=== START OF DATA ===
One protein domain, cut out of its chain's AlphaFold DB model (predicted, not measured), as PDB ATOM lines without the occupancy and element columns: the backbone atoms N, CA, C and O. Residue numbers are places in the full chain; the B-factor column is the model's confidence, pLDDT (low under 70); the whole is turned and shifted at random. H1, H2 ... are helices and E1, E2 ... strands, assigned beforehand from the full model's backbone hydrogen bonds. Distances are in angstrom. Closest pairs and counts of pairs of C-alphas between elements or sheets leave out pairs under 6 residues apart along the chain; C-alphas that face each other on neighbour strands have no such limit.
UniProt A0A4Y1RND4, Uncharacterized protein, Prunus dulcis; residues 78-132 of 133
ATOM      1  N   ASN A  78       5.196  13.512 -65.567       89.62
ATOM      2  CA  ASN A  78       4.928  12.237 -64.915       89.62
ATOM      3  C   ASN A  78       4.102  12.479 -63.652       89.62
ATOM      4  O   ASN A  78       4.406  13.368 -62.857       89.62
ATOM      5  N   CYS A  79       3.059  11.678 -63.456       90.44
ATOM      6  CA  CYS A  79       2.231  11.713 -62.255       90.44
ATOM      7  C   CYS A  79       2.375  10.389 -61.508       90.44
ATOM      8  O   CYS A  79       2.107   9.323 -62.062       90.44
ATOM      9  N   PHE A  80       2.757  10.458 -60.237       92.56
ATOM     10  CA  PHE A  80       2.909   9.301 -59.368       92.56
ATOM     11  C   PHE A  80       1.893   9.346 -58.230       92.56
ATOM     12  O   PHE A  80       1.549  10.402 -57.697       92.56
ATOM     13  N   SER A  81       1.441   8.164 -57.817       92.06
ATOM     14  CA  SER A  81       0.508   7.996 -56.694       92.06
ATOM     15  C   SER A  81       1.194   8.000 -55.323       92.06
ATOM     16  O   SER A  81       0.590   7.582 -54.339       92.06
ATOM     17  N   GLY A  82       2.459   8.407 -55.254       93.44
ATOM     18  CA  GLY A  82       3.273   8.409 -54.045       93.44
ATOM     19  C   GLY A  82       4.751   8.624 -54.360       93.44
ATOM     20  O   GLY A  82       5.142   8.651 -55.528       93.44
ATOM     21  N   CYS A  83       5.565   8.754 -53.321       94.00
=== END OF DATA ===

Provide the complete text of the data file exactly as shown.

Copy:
One protein domain, cut out of its chain's AlphaFold DB model (predicted, not measured), as PDB ATOM lines without the occupancy and element columns: the backbone atoms N, CA, C and O. Residue numbers are places in the full chain; the B-factor column is the model's confidence, pLDDT (low under 70); the whole is turned and shifted at random. H1, H2 ... are helices and E1, E2 ... strands, assigned beforehand from the full model's backbone hydrogen bonds. Distances are in angstrom. Closest pairs and counts of pairs of C-alphas between elements or sheets leave out pairs under 6 residues apart along the chain; C-alphas that face each other on neighbour strands have no such limit.
UniProt A0A4Y1RND4, Uncharacterized protein, Prunus dulcis; residues 78-132 of 133
ATOM      1  N   ASN A  78       5.196  13.512 -65.567       89.62
ATOM      2  CA  ASN A  78       4.928  12.237 -64.915       89.62
ATOM      3  C   ASN A  78       4.102  12.479 -63.652       89.62
ATOM      4  O   ASN A  78       4.406  13.368 -62.857       89.62
ATOM      5  N   CYS A  79       3.059  11.678 -63.456       90.44
ATOM      6  CA  CYS A  79       2.231  11.713 -62.255       90.44
ATOM      7  C   CYS A  79       2.375  10.389 -61.508       90.44
ATOM      8  O   CYS A  79       2.107   9.323 -62.062       90.44
ATOM      9  N   PHE A  80       2.757  10.458 -60.237       92.56
ATOM     10  CA  PHE A  80       2.909   9.301 -59.368       92.56
ATOM     11  C   PHE A  80       1.893   9.346 -58.230       92.56
ATOM     12  O   PHE A  80       1.549  10.402 -57.697       92.56
ATOM     13  N   SER A  81       1.441   8.164 -57.817       92.06
ATOM     14  CA  SER A  81       0.508   7.996 -56.694       92.06
ATOM     15  C   SER A  81       1.194   8.000 -55.323       92.06
ATOM     16  O   SER A  81       0.590   7.582 -54.339       92.06
ATOM     17  N   GLY A  82       2.459   8.407 -55.254       93.44
ATOM     18  CA  GLY A  82       3.273   8.409 -54.045       93.44
ATOM     19  C   GLY A  82       4.751   8.624 -54.360       93.44
ATOM     20  O   GLY A  82       5.142   8.651 -55.528       93.44
ATOM     21  N   CYS A  83       5.565   8.754 -53.321       94.00